I understand that Dr. Csete is passionate about her field of study and feels the need to voice her opinion, and I am thankful we live in a country where Dr. Csete can voice her opinion freely, but I only wish she would think of the greater good that is possible by the passing of SB 148. Is Keone Penn, first person to be cured of sickle cell via an umbilical cord blood transplant, not evidence of the greater good?
Not to sound harsh, but also staying true to speaking my mind, I would hope a doctor would have a better argument than saying the omission of an item is hostile judgment. If I would have used such an argument way back when, when I was on the middle school debate team, the debate coach would have pulled me from the podium.
Again, I encourage you to review Senator Shafer's website for SB 148, the Saving the Cure Act. Navigate the site to read various letters of support and newspaper articles regarding the bill along with the names of organizations that support SB 148.
When you email the House and Technology Committee please copy Senator Shafer (David.Shafer@senate.ga.gov). For your ease, you may copy and paste the emails of the Science and Technology members from below:
email@example.com; firstname.lastname@example.org; email@example.com; firstname.lastname@example.org; email@example.com; firstname.lastname@example.org; email@example.com; firstname.lastname@example.org; email@example.com
Please share information regarding SB 148 with coworkers, friends, and family. Encourage them to contact the House and Technology Committee. With our support this bill can be released from committee and eventually passed in the House.
As citizens, it is our jobs to hold our elected officials accountable for their actions in the General Assembly. Their votes speak for us, so we must not fail to inform them of how to represent us, and if they fail to represent us we must take action at the polls .
Saturday, April 7, 2007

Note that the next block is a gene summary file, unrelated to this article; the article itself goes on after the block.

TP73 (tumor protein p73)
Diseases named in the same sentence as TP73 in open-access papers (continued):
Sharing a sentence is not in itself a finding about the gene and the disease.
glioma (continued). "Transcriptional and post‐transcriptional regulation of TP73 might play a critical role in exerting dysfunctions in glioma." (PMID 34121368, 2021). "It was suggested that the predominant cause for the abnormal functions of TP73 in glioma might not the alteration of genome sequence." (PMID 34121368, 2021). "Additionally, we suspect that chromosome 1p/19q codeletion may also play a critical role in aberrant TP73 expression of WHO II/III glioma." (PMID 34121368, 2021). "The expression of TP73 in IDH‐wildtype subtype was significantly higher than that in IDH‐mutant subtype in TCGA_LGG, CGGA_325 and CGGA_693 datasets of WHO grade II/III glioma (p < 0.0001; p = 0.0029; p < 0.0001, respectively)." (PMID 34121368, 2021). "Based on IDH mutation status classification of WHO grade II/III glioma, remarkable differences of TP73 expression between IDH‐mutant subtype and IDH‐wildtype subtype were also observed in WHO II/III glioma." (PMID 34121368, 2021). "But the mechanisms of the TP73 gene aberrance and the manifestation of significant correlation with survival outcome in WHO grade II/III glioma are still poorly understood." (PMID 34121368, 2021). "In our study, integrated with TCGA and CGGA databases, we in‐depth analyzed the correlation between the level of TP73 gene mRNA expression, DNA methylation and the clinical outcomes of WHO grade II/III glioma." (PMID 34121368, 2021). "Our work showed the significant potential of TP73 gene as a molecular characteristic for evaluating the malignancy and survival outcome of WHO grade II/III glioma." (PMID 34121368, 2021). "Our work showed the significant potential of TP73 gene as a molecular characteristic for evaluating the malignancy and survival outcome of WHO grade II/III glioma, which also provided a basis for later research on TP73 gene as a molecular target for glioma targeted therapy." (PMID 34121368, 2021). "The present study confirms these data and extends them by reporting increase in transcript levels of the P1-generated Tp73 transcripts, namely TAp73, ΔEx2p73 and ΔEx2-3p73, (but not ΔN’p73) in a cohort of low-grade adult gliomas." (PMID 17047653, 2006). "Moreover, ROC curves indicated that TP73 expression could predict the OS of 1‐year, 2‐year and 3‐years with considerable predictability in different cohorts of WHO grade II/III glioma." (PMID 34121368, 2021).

You might wonder where the idea for SB 148 originated. The bill is product of Keone Penn, who was cured of sickle cell anemia. Penn was the first recipient of an umbilical cord blood transplant, a transplant that saved his life. He has spoken to our elected officials about the battles he endured, the impact of his treatment, and having the opportunity to live sickle cell free. I don't understand how any elected official could vote against SB 148 after hearing Penn's story firsthand.
When I first discovered SB 148 from an AJC article, I did not know Keone Penn's story, and I could not imagine who, elected official or citizen, would want to oppose this bill. The bill supports NON-Embryonic Stem cell research and establishes an Umbilical Cord Blood Bank. Think of all the chances for research, all the possibilities to save lives that this bill gives to the citizens of Georgia. However, there are two groups that oppose SB 148. One group being those see the words "Stem Cell" and will not even give the bill a chance; the other group being people who support embryonic stem cell research and feel SB 148 is not enough. Since these two groups can't see past their prejudices, our support for SB 148 must outweigh theirs.
Also, check out Senator Shafer's page for Senate Bill 148, the Saving the Cure Act. As you navigate around the page you can find more information on the bill, various newspaper articles, and letters of support from citizens and organizations.